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Retirement Planning: Going From Anxiety to Zen

How the 'Poised for Retirement' author did it and you can, too


Louise Nayer has been retired six years and is feeling pretty Zen about it. But, as she writes in Poised for Retirement: Moving From Anxiety to Zen, that’s far different from the way Nayer felt just before she quit work at 62, a few years after her husband Jim, did.

Nayer had been an English and creative writing professor at City College of San Francisco and was exhausted. So, from that standpoint, she knew she was ready to retire. But from a financial, professional and social standpoint? Not so much.

“I would have really strange dreams about retirement,” she told me. “In one, skeletons with long white hair were beckoning me to come onto their elevator. I knew it was going down to the basement. It was a fear of being discarded.”

Nayer wrote Poised for Retirement to help others who are feeling anxious about retiring, the way she was. Part memoir (she recounts the five months before retirement and her first three years in retirement) and part self-help manual, think of this breezy read as your retirement Sherpa.

I talked to someone with $2 million in the bank and someone who lives on Social Security in a rent-controlled apartment. They’re both worried about money.

— Louise Nayer, author of 'Poised for Retirement'

I had a chance to talk with Nayer about the fears many of us have about retiring and her advice for overcoming them. Highlights:

Next Avenue: Why did you write this book?

Louise Nayer, author

Louise Nayer: I started it as a series of journal entries when I was leaving my job as a way to deal with the anxieties that kept cropping up. I didn’t want to just express the anxieties. I wanted to articulate what a lot of people feel, but don’t say. I think it’s important to know what you’re feeling, so you can work toward having a more meaningful life in retirement.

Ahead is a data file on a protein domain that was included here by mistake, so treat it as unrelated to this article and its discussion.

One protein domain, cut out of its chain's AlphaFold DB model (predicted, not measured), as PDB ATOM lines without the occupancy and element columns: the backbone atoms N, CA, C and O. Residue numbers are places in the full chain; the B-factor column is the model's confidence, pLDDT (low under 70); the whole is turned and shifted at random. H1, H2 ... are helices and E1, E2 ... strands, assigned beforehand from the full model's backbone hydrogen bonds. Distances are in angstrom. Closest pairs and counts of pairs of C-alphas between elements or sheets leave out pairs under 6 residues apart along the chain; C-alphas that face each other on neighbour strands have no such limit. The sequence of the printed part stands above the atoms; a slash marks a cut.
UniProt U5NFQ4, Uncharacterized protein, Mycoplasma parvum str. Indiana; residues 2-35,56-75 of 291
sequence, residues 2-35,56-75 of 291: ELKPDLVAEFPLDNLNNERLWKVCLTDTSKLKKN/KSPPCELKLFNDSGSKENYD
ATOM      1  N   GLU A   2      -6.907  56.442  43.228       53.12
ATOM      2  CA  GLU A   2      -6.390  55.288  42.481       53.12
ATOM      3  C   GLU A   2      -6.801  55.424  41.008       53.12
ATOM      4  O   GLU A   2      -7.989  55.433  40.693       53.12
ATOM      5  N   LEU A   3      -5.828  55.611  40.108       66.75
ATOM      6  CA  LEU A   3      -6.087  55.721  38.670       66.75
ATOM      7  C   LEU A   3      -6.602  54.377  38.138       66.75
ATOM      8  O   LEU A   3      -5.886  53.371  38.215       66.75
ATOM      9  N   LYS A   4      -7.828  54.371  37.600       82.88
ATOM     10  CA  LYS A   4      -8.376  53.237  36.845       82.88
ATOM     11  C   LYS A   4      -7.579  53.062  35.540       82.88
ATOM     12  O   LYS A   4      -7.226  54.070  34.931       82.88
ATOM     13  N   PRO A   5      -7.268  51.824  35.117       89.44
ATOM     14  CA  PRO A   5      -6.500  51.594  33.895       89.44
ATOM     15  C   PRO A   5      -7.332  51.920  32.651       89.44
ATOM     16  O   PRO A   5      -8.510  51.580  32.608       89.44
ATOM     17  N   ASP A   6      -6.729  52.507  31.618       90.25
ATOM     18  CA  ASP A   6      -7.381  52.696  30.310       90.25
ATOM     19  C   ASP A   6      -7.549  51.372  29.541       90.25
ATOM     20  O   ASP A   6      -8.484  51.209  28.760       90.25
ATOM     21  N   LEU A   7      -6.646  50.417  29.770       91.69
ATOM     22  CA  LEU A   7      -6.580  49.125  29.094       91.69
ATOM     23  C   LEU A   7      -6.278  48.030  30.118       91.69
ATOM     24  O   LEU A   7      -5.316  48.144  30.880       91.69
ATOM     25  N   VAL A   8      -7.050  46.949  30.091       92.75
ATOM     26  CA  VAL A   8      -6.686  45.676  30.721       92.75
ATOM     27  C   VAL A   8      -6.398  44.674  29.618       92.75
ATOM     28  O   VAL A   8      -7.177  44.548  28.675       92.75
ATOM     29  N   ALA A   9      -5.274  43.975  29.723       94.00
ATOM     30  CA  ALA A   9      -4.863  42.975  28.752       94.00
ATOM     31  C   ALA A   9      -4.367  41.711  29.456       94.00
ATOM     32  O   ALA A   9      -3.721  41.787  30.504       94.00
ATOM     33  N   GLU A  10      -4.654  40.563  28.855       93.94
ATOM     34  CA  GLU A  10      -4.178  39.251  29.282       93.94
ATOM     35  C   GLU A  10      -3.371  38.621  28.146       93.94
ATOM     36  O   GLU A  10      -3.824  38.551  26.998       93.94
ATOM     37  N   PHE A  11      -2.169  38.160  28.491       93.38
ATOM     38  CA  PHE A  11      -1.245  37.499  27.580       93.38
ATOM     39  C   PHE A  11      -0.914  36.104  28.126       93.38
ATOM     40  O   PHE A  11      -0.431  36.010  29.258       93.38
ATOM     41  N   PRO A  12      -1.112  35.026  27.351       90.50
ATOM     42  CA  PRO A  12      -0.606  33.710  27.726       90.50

As I was writing things down, I was making the decision: Should I even do this? I was getting out sooner than I should have financially. As I continued, I was writing thoughts and feelings about things like leaving your comfort zone — What will it be like not to have an office?

You interviewed 17 people for the book who were planning to retire or had retired. What did they have in common?

Although everyone’s story is unique, there are a lot of universals. I talked to someone with $2 million in the bank and someone who lives on Social Security in a rent-controlled apartment. They’re both worried about money.

The subject of friendships in retirement is a universal: Who am I going to hang out with? I thought as I was writing the book that it could be really helpful if people did more emotional planning as well as financial planning. You have to know yourself and what you need.

And what did you decide that you needed?

I’d always been a teacher. I knew I would continue to teach, but I couldn’t keep it up at that level. And I knew I wanted to write. So before I retired, I joined a shared workspace in San Francisco: The Writers’ Grotto.

I encourage people to think about what it is you need to feel good and to start thinking of that before you retire. What would give your life meaning?

How poised were you for retirement when you retired?

I started planning in January, when I was still hearing all those voices in my head: my Depression-era mother saying: ‘Why are you getting out now?’ I was very nervous then. By May, when I resigned, I knew my money situation wouldn’t be great, but I was emotionally ready to go.

How poised do you think most people are when they retire and why?

For the most part, for a year or two before retirement, all these feelings swirl around. Some of them are about money. But also: Am I making the right decision? And children come in to it, too; it can be scary financially in a lot of ways for the next generation.

Why do you think so many people are so anxious about retirement? Is it all about worrying they will run out of money?

It’s different for everyone. For me, it was a lot of money anxiety. Loss of identity wasn’t a big deal. But for some, it’s a really big deal — especially for those who are sometimes called Previously Important People.

What are a few ways you moved to Zen and how can others do it?

One of the important things when you’re feeling anxiety is doing calming techniques. The easiest one I did was taught to me by a hypnotist who said: Breathe in to a count of four and breathe out to a count of eight.

Then there’s the dresser drawer technique: Imagine a dresser with three or four drawers and each can be an anxiety: money, will I have friends, things like that. In your mind, open each drawer and put in an anxiety. Then close the drawer for the night. That’s worked really well for me.

Another thing you can do is planning: Check out organizations and start to get an idea for the kinds of things you can do.